In the early 20th century, President José Batlle y Ordóñez oversaw Uruguay's modernization and industrialization, and was also able to squash the remnants of caudillismo political culture from the Spanish colonial era which to the present continue to cause trouble in countries like Argentina. This is why Uruguay since Batlle's presidency has enjoyed much lower levels of corruption than the rest of South America.

However, the simmering tension between the left and right wings of Uruguayan politics persisted. From 1954 to 1967, Uruguay tried an unusual solution borrowed from Switzerland: a collegiate Executive Office in which a different member was designated President every year. In this way, Uruguay became the "Latin American Switzerland" for a while, acting as model of democracy and banking liberties until a military coup ended all this.

A Marxist urban guerrilla movement, the Tupamaros, launched in the late 1960s, led Uruguay's president Juan María Bordaberry to "agree" to military control of his administration in 1973. By the end of 1974 the rebels had been brutally crushed and Tupamaro leader and future president Jose Mujica was imprisoned at the bottom of a well, but the military continued to expand its hold over the government, by engaging in widespread torture and disappearances of alleged insurgents and anyone unfortunate enough to be perceived as opponents of the regime. Civilian and democratic rule was not restored until 1985.
Today, Uruguay's political and labor conditions are among the most free on the continent.
In 2004, a leftist coalition (the Frente Amplio or Broad Front) which included the Tupamaros won elections which left them in control of both houses of congress, the presidency, and most city and regional governments. In 2009, former guerrilla leader Mujica was elected president, although he continued to lead a modest lifestyle of growing flowers on his farm outside Montevideo, driving an old Volkswagen Beetle, and donating 90% of his salary to charity.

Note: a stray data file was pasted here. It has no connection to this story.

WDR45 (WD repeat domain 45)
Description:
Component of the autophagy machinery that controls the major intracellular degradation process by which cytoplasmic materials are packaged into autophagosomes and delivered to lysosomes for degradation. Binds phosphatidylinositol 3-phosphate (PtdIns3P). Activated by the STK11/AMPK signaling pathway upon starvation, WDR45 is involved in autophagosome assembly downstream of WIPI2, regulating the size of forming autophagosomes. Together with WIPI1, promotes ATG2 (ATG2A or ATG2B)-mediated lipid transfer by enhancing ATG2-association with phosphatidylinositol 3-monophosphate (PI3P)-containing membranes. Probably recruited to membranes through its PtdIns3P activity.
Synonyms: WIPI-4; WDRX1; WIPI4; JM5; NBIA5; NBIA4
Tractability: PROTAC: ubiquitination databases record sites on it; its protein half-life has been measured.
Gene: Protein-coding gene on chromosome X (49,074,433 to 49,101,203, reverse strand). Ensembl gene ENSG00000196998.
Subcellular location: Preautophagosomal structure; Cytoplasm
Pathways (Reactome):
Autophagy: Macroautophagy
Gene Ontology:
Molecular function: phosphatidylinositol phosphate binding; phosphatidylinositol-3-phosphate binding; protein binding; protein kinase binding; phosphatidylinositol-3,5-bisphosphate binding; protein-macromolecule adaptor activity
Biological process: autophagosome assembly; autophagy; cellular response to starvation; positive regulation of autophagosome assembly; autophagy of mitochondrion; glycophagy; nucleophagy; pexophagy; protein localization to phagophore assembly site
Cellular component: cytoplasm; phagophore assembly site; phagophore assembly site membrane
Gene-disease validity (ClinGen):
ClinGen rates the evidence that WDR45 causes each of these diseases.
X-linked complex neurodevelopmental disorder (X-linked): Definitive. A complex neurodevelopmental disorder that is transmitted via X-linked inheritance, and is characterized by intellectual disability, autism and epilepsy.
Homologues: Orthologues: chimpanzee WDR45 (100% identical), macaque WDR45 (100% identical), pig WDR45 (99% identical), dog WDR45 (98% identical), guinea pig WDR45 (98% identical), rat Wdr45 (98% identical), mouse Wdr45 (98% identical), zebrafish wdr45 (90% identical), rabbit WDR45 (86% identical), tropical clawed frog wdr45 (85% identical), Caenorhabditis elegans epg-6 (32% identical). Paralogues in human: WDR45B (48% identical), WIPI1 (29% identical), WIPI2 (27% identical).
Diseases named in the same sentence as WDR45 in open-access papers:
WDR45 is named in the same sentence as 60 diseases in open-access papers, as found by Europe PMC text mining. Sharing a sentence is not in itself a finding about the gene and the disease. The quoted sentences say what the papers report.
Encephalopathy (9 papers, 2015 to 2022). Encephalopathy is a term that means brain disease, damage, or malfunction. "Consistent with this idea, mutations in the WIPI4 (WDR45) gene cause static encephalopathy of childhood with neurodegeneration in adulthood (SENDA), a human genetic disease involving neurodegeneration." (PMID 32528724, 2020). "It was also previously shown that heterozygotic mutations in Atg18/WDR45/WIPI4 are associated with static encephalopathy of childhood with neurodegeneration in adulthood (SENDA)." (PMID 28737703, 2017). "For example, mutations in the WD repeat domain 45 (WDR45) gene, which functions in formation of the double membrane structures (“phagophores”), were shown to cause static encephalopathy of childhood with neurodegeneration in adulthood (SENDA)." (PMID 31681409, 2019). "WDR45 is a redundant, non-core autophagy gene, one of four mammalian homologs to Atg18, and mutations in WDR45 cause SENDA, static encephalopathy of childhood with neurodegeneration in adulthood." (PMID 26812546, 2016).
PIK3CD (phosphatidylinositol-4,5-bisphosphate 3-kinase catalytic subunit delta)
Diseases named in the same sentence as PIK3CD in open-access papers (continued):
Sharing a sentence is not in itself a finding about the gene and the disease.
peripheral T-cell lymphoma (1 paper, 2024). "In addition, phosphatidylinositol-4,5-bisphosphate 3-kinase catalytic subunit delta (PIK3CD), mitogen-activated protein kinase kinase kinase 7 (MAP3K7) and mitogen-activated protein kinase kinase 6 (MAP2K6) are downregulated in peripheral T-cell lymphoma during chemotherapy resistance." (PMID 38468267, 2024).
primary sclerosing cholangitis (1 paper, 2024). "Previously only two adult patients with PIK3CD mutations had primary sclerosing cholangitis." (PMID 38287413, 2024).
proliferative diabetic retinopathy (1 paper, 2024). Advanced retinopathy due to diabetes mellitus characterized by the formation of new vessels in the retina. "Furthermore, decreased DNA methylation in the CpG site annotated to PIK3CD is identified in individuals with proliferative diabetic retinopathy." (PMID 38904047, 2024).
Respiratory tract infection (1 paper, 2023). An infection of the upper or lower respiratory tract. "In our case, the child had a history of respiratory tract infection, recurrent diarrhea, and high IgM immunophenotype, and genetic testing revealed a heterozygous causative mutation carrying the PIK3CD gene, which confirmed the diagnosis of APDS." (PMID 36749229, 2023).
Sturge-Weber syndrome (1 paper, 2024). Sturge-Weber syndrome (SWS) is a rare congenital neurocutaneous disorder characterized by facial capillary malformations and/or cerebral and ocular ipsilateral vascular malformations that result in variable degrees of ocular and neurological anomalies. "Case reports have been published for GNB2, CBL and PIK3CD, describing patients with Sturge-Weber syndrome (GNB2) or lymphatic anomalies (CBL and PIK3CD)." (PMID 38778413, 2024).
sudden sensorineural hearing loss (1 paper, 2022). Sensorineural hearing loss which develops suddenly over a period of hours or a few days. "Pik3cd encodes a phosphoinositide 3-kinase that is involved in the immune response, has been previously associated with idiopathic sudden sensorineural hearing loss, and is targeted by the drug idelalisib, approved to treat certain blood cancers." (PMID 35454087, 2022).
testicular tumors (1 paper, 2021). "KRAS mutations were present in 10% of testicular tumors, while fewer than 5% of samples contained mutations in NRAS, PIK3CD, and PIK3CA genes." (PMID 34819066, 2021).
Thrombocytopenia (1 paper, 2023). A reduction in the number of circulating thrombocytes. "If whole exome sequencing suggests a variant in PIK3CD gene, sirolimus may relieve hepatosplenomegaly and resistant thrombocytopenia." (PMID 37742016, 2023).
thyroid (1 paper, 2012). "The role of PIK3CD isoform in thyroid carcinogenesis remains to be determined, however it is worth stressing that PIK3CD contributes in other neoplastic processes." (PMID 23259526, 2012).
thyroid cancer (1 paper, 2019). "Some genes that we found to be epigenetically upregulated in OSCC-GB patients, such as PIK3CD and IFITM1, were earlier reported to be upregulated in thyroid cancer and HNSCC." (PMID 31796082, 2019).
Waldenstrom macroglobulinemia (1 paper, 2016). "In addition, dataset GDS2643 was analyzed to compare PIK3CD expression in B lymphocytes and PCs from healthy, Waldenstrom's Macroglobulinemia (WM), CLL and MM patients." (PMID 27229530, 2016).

What to do in Uruguay
Uruguay is a country that is often overlooked in favour of  Brazil & Argentina so one  wouldn’t go as far to say that Uruguay is a hidden gem, but South America’s 2nd smallest country has a great deal to offer.  You have some great history in cities like Colonia and you can even see glorious architecture in the capital of city of Montevideo.  While Argentina is known for having great steak, Uruguay is actually the world’s highest consumer of beef.  When you find yourself in Uruguay make sure to try plenty of their high quality red meat.
The two standout destinations in Uruguay are Colonia del Sacramento & Punta del Este.  The former is a year round attraction whereas Punta del Este being on the South Atlantic coast is more a summer time drawcard & much of it shuts down in the winter off season.
The city was founded and eventually overtaken by Montevideo as the most important city in the country but Colonia still has a lot offer.  This river front township of Spanish origin will remind you what life was like years ago with cobbled streets (watch your ankles!) and very humble historic buildings.
Colonia is set right on the river so make sure to walk around the shores and climb the stairs of the light house to get great views of the area.  You can reach Colonia via a short Buque Bus ferry crossing - one hour on the fast ferry - from Buenos Aires or about a 2 hour drive from Montevideo.

Here we introduce you to the Miami Beach of Uruguay.  Known for its beaches and nightlife, Punta Del Este is the place to go if you want a little sun, a little tan, and little kilombo (crazy parties).  Many Brazilians and Argentino`s come in droves to Punta Del Este for summer vacation.

Itineraries in Uruguay